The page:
• Heinrich events are extreme and short-lived cold events, which were first recognized as periods with very intense ice-rafting in the North Atlantic.
  • The Younger Dryas: The Younger Dryas cold event at about 12 900–11 500 years ago seems to have had the general features of a Heinrich event. The sudden onset and ending of the Younger Dryas have been studied in detail in the ice-core and sediment records on land and in the sea suggests that the main Younger Dryas-to-Holocene warming took several decades in the Arctic, but was marked by a series of warming steps, each taking less than 5 years. About half of the warming was concentrated into a single period of less than 15 years. The occurrence of a rapid rise in atmospheric methane concentration at the same time suggests that the warming and moistening of climate (causing more methane output from swamps and other biotic sources) were globally synchronized.
  • Sudden climate transitions since the start of the Holocene: Following the sudden start of the Holocene, there have been a number of rapid, widespread climate changes recorded from the palaeoclimatic record around the world. The Greenland ice-core data again show a clear record of these events. At least in the North Atlantic region, these changes seem to have been paced according to approximately the same 1500-year rhythm as that found for the last glacial and earlier glacial periods.
  • Sudden climate jumps in the more recent past: Different sources seem to suggest differing speeds and intensities for Holocene climate events. The Little Ice Age began in late medieval times and played a role in extinguishing Norse colonies on Greenland. It ended at about AD 1650.
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It is still unclear how the climate on a regional or even global scale can change as rapidly as present evidence suggests. It appears that the climate system is more delicately balanced than had previously been thought, linked by a cascade of powerful mechanisms that can amplify a small initial change into a much larger shift in temperature and aridity. At present, the thinking of climatologists tends to emphasize several key components,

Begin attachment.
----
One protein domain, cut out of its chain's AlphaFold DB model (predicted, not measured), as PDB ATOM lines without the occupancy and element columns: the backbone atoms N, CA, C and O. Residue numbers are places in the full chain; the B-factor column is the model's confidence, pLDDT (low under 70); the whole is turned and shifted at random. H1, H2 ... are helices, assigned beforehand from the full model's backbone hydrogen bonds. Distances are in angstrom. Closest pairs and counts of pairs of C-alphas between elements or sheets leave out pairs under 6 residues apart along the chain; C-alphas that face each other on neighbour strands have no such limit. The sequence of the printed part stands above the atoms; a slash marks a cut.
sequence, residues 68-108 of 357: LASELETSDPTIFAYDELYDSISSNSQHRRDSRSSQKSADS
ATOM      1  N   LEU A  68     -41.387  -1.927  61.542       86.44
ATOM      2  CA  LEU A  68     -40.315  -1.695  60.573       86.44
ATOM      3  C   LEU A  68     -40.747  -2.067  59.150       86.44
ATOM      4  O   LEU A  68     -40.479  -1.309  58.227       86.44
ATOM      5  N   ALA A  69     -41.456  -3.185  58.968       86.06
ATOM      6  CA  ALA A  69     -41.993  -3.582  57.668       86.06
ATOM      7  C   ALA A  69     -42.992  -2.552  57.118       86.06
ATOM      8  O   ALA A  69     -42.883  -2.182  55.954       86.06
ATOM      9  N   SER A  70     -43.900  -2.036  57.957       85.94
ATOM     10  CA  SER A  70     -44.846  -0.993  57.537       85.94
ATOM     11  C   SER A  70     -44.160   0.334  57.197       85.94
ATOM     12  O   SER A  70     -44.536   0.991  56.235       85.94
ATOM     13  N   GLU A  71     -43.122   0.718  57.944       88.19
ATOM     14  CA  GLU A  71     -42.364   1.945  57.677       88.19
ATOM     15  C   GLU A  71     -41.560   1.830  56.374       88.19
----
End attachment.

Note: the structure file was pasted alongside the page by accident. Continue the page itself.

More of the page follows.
1. North Atlantic circulation as trigger or amplifier of rapid climate changes
  2. Carbon dioxide and methane concentration as a feedback in sudden changes
  3. Surface reflectivity (albedo) of ice, snow and vegetation
  4. Water vapour as a feedback in sudden changes
  5. Dust and particulates as a feedback in sudden changes
  6. Seasonal sunlight intensity as a background to sudden changes
The authors point out that most of the very rapid climate transitions during the last 100 000 years do not show any clear association in timing with the background Milankovitch rhythms, especially the fluctuations at periodicities below 10 ka. In these cases their ultimate trigger must lie in other factors – probably a combination of many processes that sometimes line up to set the climate system on a runaway course in either the direction of cooling or warming.

This review has shown that, over the last 150 ka, there have been numerous large climate changes that have occurred on the timescale of individual human lifetimes – for example, the end of the Younger Dryas. Other substantial climate shifts documented in the Quaternary took, at most, a few centuries.
Sudden climate transitions during the Quaternary, Progress in Physical Geography 23,1 (1999) pp. 1–36